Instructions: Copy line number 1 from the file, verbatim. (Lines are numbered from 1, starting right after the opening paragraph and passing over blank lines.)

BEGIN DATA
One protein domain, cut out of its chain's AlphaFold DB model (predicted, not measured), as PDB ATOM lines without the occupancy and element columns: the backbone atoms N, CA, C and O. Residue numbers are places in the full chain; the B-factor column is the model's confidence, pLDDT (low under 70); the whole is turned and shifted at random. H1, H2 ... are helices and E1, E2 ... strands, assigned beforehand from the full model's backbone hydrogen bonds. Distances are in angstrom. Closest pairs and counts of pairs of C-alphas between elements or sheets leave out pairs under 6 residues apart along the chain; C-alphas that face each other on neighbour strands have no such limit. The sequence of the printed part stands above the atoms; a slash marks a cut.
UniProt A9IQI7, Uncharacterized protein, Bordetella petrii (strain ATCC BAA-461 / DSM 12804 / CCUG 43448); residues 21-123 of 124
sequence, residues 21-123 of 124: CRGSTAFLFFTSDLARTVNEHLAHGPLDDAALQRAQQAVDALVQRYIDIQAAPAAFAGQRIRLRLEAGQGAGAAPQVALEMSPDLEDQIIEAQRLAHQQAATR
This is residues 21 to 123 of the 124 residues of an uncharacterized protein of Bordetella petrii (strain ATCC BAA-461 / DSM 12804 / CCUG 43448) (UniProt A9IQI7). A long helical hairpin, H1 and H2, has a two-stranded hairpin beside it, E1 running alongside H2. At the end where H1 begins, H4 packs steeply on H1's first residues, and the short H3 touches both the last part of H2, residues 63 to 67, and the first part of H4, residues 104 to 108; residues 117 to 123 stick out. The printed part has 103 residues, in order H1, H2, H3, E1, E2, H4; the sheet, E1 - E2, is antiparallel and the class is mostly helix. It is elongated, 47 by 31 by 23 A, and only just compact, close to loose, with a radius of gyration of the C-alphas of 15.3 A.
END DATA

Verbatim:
UniProt A9IQI7, Uncharacterized protein, Bordetella petrii (strain ATCC BAA-461 / DSM 12804 / CCUG 43448); residues 21-123 of 124